A small group of Brown University students are on day six of a hunger strike in an effort to pressure their school to divest their endowment from pro-Israel corporations.
The strike was organized by Brown’s Palestine Solidarity Caucus and Jews for Ceasefire Now ahead of the University Corporation’s meetings Thursday and Friday to vote on a resolution to divest from certain companies the strikers say are involved in the Israel-Hamas war.
The group says this will be the longest-running hunger strike in support of a Gaza cease-fire since the start of the war, following a five-day strike some participated in outside the White House.
The hunger strike, which The Guardian reported involves 19 students, is meant to bring attention, the strikers say, to starvation that is happening to Palestinians from the war, pointing to data from the United Nations that says most of those in Gaza are eating less than one meal a day.
University leadership previously denied that the school’s endowment is going to harmful entities, saying the ethics around the endowment includes a “rejection of violence.”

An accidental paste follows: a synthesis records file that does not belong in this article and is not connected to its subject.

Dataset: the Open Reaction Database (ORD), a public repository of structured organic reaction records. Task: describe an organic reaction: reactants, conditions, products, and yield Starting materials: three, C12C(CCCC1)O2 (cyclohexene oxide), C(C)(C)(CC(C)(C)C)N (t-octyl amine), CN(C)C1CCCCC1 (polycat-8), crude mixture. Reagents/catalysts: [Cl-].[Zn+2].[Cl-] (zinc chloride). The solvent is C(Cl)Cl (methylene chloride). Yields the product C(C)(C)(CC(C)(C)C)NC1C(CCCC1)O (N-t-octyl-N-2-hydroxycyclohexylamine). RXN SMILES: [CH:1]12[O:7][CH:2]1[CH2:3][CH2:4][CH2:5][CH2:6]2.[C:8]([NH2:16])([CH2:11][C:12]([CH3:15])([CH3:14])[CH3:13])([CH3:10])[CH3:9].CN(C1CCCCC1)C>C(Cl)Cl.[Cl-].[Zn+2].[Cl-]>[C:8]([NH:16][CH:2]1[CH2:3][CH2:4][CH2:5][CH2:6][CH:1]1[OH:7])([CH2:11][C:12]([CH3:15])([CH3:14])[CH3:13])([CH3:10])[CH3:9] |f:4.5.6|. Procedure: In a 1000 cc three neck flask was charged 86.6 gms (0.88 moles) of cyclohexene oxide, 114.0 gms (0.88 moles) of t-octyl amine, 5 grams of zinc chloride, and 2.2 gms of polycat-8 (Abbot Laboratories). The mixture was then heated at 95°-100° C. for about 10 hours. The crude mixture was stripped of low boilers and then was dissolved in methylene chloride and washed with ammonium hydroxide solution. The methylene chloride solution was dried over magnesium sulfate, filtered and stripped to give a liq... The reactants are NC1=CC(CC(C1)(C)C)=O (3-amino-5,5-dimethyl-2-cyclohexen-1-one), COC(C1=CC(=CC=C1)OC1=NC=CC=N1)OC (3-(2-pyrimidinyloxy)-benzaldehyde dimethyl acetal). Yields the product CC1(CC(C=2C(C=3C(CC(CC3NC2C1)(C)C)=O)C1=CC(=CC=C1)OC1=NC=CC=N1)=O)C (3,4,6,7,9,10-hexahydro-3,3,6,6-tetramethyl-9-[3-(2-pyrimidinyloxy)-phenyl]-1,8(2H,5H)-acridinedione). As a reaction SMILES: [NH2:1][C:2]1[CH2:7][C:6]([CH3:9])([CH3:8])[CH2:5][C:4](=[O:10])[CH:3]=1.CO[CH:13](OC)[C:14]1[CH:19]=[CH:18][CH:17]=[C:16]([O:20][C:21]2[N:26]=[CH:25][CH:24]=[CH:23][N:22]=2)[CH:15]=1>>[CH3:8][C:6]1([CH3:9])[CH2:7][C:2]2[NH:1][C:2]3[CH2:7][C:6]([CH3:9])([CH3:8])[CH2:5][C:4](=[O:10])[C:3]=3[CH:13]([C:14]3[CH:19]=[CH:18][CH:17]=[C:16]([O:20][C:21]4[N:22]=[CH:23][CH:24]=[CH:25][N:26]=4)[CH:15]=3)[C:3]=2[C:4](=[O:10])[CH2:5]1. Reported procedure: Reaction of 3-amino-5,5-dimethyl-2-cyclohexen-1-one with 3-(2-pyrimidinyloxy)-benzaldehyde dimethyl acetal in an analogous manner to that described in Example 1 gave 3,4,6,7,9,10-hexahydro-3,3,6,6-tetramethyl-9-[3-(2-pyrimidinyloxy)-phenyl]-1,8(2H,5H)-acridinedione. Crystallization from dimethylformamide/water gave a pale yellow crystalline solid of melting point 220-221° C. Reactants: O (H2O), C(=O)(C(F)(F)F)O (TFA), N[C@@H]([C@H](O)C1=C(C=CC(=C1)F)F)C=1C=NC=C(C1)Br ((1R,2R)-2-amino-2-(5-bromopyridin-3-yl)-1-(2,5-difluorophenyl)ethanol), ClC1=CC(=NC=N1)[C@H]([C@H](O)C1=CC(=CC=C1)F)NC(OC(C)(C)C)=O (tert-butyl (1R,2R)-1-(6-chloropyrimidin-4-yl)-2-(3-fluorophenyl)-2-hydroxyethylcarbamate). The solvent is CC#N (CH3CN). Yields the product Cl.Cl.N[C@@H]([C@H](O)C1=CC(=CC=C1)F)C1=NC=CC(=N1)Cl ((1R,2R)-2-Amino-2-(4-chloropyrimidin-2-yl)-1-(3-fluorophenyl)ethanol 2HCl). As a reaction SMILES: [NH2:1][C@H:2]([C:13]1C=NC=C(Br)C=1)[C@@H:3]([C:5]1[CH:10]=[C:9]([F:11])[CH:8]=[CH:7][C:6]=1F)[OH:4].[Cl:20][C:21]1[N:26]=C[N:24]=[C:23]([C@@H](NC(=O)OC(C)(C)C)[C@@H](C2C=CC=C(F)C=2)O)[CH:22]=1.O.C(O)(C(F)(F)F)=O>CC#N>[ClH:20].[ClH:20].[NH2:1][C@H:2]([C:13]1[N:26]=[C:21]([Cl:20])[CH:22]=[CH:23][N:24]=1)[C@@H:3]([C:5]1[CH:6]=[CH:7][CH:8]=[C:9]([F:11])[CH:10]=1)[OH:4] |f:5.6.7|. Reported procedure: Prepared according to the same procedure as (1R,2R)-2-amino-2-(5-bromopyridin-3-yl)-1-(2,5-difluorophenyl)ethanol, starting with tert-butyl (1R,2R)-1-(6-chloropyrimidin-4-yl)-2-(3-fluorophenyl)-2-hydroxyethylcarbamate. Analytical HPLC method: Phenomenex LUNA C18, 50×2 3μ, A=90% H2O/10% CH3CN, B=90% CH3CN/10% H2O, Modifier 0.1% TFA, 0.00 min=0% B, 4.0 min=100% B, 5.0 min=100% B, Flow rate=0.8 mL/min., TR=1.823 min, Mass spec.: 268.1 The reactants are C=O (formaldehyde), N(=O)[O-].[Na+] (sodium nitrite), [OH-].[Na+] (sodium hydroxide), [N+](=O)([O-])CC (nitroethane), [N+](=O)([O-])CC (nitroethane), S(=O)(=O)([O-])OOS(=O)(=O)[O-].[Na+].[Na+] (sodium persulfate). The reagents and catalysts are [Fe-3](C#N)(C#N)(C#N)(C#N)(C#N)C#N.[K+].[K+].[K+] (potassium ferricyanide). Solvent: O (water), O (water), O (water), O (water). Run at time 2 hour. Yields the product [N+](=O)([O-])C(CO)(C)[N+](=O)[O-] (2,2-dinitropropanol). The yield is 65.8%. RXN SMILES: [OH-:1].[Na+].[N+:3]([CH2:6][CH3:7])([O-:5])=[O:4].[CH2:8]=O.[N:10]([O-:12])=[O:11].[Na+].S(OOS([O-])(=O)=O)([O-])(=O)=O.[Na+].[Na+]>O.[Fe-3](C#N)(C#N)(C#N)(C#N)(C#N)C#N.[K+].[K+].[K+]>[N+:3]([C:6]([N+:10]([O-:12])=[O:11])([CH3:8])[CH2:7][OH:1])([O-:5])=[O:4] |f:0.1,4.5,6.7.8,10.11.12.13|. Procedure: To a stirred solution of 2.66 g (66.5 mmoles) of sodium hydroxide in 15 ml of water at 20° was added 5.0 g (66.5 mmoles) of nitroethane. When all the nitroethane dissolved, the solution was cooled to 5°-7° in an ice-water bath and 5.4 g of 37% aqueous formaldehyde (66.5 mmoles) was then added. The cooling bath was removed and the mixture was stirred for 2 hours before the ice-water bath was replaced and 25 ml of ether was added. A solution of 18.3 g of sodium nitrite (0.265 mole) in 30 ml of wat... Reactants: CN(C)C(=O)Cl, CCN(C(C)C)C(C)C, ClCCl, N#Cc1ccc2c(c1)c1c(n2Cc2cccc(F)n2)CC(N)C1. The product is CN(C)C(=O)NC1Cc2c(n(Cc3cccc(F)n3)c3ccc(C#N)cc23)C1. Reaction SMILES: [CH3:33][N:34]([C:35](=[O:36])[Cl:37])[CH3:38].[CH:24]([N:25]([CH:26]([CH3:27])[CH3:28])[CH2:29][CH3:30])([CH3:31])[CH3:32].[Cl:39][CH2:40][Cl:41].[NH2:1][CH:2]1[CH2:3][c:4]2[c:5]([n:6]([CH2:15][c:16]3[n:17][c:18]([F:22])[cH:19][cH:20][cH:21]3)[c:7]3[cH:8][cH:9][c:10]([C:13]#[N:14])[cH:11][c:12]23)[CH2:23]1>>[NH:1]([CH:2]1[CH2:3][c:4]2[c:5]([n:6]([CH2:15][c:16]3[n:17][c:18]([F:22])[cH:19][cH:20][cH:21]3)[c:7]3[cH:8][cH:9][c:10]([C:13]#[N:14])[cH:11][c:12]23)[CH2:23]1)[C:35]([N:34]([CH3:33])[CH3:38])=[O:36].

“Brown University’s endowment is almost entirely invested through external specialist investment managers, all with the highest level of ethics and all whom we believe share the values of the Brown community. This includes the rejection of violence,” Brown spokesman Brian Clark had said after dozens of students were arrested during a pro-Palestinian protest in December.
The Hill has reached out to the school for further comment.
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